The Future of Philanthropy, Part 1: Onboarding and the Next Generation
Today’s most forward-thinking nonprofits understand that the ability to tap into the enthusiasm and energies of a committed pool of executives can mean the difference between success and failure.
Properly applied, the leadership provided by such executives can pay dividends in a number of different ways, from facilitating development opportunities to formulating strategy and from refining objectivities to clarifying goals. Indeed, it is difficult to imagine how a nonprofit might truly succeed in the absence of committed executive leadership.
Yet, it appears that current demographic trends promise to make the inconceivable the new norm. While today’s future executives are no less committed to the philanthropic ideal than the current crop of executives engaged in philanthropic efforts, their commitment leans toward the subjective importance of “doing good” and away from the hard science of leadership.
Stated another way, they are more inclined toward the carpentry of philanthropy and less interested in the architecture. Consequently, the qualities and attributes that make these young executives such a rich source of potential value are not fully realized.
How might a nonprofit avoid this outcome? What steps should a nonprofit take in order to maximize the potential of the future executive? Is this new norm a foregone conclusion, or does another avenue exist? In order to answer these questions, it is important to understand today’s future executive and how a nonprofit might assist this group in realizing its potential.
Today’s Future Executive
Like many other changes, the demographic shift in executive philanthropy marks the transition from the Baby Boomers to Generations X and Y, and Millennials. Raised in the wake of American ascendancy following World War II and coming of age at a time when American interests dictated global trends, the Boomers learned leadership through necessity.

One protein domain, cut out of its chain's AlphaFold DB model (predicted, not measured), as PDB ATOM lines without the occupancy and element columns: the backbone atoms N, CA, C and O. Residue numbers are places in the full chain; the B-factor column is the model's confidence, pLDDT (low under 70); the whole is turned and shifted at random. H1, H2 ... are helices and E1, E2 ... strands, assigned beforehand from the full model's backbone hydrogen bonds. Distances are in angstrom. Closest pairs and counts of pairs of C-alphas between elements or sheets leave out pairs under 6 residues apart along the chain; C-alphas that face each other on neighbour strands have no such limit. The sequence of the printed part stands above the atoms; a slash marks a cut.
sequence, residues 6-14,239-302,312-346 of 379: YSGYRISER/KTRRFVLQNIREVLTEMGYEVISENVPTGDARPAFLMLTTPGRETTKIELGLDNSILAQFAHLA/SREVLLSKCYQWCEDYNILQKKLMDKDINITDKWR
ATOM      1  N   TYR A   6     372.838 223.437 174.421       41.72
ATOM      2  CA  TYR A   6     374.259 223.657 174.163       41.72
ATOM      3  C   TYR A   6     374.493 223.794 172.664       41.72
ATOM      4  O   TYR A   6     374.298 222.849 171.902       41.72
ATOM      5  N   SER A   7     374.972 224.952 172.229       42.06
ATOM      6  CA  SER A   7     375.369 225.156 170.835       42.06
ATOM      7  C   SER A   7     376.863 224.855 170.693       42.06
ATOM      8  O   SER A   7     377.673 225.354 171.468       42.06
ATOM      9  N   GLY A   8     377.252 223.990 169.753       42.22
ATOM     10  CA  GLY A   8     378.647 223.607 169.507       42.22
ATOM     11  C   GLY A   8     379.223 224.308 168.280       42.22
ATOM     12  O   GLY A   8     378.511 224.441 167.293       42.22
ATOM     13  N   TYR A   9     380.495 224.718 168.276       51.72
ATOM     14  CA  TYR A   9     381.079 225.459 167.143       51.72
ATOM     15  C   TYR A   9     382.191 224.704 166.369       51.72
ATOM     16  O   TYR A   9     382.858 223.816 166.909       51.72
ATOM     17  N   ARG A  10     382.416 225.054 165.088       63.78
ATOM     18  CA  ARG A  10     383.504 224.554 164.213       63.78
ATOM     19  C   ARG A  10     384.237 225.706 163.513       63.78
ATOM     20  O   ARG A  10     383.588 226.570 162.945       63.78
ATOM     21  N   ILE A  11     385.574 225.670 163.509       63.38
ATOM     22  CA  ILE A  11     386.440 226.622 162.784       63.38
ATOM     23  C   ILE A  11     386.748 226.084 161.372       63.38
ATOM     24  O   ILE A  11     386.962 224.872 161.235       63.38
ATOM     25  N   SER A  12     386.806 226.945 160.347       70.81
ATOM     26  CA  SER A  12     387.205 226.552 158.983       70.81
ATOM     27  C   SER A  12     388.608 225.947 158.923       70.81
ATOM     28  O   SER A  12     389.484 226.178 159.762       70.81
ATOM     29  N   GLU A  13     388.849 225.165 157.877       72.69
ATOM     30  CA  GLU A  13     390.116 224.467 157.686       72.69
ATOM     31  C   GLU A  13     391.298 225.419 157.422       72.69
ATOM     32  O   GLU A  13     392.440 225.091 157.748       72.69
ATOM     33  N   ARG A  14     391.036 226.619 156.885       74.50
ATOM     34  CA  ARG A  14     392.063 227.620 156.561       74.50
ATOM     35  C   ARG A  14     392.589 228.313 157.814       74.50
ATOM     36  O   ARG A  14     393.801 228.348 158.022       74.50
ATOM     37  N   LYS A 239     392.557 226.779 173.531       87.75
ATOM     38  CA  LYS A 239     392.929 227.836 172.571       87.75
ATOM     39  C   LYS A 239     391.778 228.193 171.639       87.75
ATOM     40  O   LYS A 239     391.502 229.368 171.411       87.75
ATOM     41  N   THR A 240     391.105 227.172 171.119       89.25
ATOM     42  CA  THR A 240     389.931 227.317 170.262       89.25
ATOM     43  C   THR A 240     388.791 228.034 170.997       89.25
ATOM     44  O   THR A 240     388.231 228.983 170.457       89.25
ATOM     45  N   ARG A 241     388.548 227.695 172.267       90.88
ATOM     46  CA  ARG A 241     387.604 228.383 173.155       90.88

As American influence found itself exported outside the U.S., Boomers found themselves figuratively and literally charged with the responsibility of advancing that influence. The Boomers dictated changes in culture and commerce, secure in the promise of tomorrow’s affluence. These changes extended into the philanthropic realm, as the Boomers worked to establish and grow philanthropic institutions in order to address the pressing needs of modern American society.
Generations X and Y, and the Millennials have faced a less certain challenge—a challenge in some ways more arduous. In contrast to the affluence experienced by the Boomers, these generations have come of age during a period where economic prospects are far less secure. Consequently, Generations X and Y, and the Millennials ascribe to a philosophy focused more on today’s contribution and less on tomorrow’s growth.
These generations believe that setting and identifying tomorrow’s goals and objectives—the very essence of the architecture of leadership—are less important considerations than securing today, and their focus tends toward the preservation of the established rather than growth and innovation, a paradox given that these same generations have been responsible for the great technological revolution of the last 20 years.
Corporate Philanthropy, Today’s Nonprofit
In years past, philanthropy was generally considered a byproduct of private sector corporate success, an afterthought of the corporate decision-maker. Today, however, the best corporate philanthropy tends to align itself with the corporation’s business strategy in ways that pay dividends for the company and its stakeholders, including its investors, customers, communities and the philanthropic concern itself.
Moreover, by tapping into its unique portfolio of assets (e.g. physical and intellectual property, physical space, distribution networks, subject and process expertise, etc.), a company can help address charitable concerns in ways that are considerably more valuable than simply writing a check.
One of the key resources available to philanthropic entities via the private sector corporate concern is the time, effort and energy of the Millennials, the future private sector executives. At a time when Millennials are under increasing pressure to demonstrate their continuing ability to add value to the modern corporate concern, the opportunity to marry their desire to make the world a better place with the strategic designs of their employers, in an environment where they can and will be called to lead, is a natural fit.
In fact, this kind of responsibility can be a springboard for the future executive, providing him or her with the opportunity to demonstrate his or her capacity to make decisions and exercise judgment to superiors. In turn, the philanthropic concern reaps the benefits of the future executive’s passion and prowess.